Beyonce’s saxophonist Tia Fuller a star on her own

Tia Fuller. Picture: Greg Macvean

Tia Fuller. Picture: Greg Macvean

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TYPE ‘Beyonce - Déjà Vu Live World Music Awards 2006’ into YouTube and you might just catch a glimpse of Tia Fuller, stage right, dancing along with the pop superstar, her saxophone in hand.

“That was our first performance as a band and we were all so excited,” recalls the self-confessed jazz-head.

“It’s so funny what time can do. That first performance we were nervous... excited... we were going to be on TV... get our hair and make-up done... then, after doing that for a year, the excitement lessens and it becomes more like work,” she laughs.

Despite all the showbiz glamour, backstage with Beyonce, everyone is down to earth, reveals the 37-year-old, who has been invited to perform as a headline act of the 35th Edinburgh Jazz and Blues Festival, which kicks off today across the Capital.

“Beyonce was the leader of the group,” Fuller explains. “She had a musical director, so there were things she would explain to the musical director, and they would then explain to us, but as time went on she would communicate with us directly. It grew into that. It’s about trust, after all she had ten women that she had never met before coming into her space. I can see how that would be a little uncomfortable, but she definitely became more comfortable with us.”

Fuller has been missing from Beyonce’s band for the last couple of years. But she reveals, “I haven’t been able to tour with her because I have been on tour with my own band, but I just got a call, and when I get back, I’m doing a video shoot with her.”

Before that, there’s a chance to see Fuller do her own thing at the Queen’s Hall tonight, when the American jazz superstar makes her Capital debut along with her big swinging, bop–based band.

“Prior to coming here, the first time I had heard about the Festival was when my management sent me the request to perform here,” she admits. “But there are a lot of festivals throughout the world of which I am not aware. But with this one, my record company producer strongly suggested that I should do it because it has such a rich history. Also, a lot of artists from America have played it. So although it was something I wasn’t familiar with, the larger part of jazz culture in America is very familiar with this festival.”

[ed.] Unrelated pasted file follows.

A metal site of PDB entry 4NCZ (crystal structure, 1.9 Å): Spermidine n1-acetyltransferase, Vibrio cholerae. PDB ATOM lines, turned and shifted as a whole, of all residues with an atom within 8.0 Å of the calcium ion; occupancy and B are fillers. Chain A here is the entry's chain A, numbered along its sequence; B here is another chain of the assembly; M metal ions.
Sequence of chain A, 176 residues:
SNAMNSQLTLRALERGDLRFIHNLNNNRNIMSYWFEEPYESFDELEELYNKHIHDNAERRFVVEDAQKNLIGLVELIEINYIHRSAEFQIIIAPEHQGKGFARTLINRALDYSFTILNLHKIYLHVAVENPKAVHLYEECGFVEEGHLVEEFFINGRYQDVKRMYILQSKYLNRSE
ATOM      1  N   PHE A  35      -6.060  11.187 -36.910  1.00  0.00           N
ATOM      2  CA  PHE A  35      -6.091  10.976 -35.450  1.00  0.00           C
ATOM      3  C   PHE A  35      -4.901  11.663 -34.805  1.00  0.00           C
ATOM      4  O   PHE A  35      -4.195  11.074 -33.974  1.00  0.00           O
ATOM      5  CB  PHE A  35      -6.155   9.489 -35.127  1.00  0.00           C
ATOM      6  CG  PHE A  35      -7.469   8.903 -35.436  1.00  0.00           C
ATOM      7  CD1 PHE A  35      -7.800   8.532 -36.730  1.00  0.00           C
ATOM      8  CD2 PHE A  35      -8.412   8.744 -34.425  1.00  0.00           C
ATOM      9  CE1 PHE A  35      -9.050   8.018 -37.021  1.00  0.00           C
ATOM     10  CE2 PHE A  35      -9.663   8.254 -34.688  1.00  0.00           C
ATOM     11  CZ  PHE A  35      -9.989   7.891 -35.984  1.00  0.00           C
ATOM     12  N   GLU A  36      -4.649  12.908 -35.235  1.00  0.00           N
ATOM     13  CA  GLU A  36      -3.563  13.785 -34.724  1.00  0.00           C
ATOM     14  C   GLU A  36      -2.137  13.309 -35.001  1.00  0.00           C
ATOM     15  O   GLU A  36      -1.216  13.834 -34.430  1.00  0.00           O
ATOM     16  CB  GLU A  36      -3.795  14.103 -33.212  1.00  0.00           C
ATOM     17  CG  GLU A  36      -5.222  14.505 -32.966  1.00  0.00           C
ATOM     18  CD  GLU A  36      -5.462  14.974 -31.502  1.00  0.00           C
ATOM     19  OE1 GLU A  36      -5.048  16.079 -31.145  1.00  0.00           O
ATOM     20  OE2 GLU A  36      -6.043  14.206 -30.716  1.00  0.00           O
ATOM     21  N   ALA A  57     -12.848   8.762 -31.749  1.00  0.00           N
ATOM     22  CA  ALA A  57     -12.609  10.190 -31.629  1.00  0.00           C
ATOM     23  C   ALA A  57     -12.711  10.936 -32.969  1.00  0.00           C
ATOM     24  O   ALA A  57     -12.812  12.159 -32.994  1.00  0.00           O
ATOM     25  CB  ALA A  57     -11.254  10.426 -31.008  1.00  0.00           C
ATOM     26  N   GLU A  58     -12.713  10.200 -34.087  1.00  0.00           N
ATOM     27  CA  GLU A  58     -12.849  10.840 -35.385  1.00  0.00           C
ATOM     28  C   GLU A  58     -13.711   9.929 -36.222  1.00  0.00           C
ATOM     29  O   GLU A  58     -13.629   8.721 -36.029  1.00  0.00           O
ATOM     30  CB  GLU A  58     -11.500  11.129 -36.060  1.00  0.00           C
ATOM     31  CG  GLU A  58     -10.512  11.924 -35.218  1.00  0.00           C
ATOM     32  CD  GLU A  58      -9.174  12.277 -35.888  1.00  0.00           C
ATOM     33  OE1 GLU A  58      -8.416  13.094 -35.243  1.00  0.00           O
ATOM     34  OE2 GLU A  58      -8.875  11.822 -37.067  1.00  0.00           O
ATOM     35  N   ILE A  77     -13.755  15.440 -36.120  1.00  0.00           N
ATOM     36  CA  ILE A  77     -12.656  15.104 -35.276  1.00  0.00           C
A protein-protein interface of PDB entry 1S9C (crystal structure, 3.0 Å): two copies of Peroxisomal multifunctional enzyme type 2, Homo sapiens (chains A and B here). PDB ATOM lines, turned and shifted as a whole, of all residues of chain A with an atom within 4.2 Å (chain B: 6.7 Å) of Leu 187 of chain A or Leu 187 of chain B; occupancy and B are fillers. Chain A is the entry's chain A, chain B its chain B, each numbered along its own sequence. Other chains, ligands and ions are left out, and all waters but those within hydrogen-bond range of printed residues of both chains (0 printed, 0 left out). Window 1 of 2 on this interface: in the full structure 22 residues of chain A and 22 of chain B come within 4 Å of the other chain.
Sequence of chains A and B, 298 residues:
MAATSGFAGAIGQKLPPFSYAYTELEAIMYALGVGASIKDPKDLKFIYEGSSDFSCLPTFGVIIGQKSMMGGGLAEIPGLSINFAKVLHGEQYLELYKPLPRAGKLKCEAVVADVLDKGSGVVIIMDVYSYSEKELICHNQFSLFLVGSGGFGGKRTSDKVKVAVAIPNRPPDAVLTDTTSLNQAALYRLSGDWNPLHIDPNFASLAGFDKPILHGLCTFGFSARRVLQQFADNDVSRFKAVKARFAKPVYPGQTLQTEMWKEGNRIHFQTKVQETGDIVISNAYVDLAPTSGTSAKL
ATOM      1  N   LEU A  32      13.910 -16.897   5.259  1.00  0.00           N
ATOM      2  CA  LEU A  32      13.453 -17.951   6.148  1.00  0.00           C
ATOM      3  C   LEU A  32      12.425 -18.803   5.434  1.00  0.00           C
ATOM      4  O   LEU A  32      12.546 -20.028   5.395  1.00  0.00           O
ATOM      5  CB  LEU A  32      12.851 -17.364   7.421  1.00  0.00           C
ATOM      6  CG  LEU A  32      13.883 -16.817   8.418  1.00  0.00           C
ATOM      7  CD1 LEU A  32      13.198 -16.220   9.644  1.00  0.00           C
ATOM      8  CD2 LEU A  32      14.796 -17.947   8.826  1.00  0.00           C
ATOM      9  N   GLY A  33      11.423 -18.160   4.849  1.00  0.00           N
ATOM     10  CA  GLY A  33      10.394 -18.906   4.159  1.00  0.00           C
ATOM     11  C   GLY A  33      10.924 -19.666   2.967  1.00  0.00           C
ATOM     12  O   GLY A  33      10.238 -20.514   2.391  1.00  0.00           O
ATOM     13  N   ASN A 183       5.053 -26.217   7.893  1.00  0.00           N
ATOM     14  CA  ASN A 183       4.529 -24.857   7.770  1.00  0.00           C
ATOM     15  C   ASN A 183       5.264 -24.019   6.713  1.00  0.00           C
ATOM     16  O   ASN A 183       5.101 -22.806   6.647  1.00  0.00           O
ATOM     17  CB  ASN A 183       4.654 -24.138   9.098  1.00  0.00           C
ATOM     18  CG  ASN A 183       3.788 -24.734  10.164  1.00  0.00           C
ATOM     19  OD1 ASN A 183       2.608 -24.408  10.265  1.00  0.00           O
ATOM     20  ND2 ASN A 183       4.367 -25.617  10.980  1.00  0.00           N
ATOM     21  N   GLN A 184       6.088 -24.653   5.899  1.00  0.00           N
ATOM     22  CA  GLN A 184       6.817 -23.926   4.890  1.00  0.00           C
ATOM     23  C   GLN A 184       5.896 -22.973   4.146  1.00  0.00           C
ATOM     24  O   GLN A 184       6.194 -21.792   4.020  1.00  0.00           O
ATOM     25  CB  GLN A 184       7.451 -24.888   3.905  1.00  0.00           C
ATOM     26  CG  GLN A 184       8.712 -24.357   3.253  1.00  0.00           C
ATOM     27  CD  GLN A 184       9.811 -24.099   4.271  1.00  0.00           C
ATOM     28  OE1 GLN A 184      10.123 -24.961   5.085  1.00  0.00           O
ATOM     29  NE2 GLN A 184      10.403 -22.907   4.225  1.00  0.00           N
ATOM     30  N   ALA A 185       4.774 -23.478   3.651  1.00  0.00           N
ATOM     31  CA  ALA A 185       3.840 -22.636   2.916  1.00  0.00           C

Featuring 146 concerts, performers from six continents and live music over ten days, Edinburgh’s jazz festival has lived to Fuller’s expectations so far, as has the Capital.

“The energy is really great here. The people seem like they are very receptive to something new and I’m looking forward to learning more about the local culture.

With a laugh she adds, “I thought the Royal Mile was beautiful. How amazing to have such views in a city centre, though it’s not the easiest in heels.”

Fuller began playing the saxophone while at school and recalls, “Initially it was just the sound of the instrument that attracted me.

“At the point I started playing I was actually playing the flute. I had asked my middle school band director what I should play – because I wanted to be part of the jazz band - and he recommended the saxophone. With both my parents being musicians, I had always seen myself as a saxophonist in my parents’ band.

“But I remember my first experience of playing it. When I blew into the instrument, unlike the flute where half of the air escapes while the other half goes into the instrument, all of my air was going into the saxophone.

“That was extremely powerful and empowering and I liked the fact that I felt like I immediately connected with the instrument. It felt like it was a voice - just being able to blow your wind through the instrument.

“It has so many different timbres that even now, after 15 to 20 years of playing, I’m still learning them.”

Now widely regarded as one of the most exciting artists currently working on the US jazz scene, Fuller also teaches music and believes it is important to pass on her skill.

“That’s how I learned. My parents are both educators so the element of education has always been highly esteemed and valued in our family”, she says, but that’s not the only reason she became a teacher.

“I feel that in order for us to continue this music, it is our job to pass it on. That is in the history and lineage of the music... it is an aural tradition. What better way to share and keep this music alive than by being able to give that to the community.”

At the Queen’s Hall tonight, Fuller will be sharing music from her latest album, Angelic Warrior - a great title for an album.

“We’re going to have an inspiring and hopefully entertaining show, playing music from my latest release,” she says, before explaining the origins of the title.

“It was a term that I initially came up with just to celebrate the balance of the two sides of a person. Everybody has this; the angel being the graceful, peaceful, meditative humble side of a personality and the warrior being the more determined, disciplined and sometimes aggressive side.

“Angelic Warrior is about maintaining that balance between the two, within the one personality and I wanted to celebrate it in other people as well as myself .”

Tonight you too can celebrate that and the many facets of jazz superstar Tia Fuller, at the Queen’s Hall.

• Tia Fuller, Queen’s Hall, tonight, 8pm, £15-£20, 0131-473 2000

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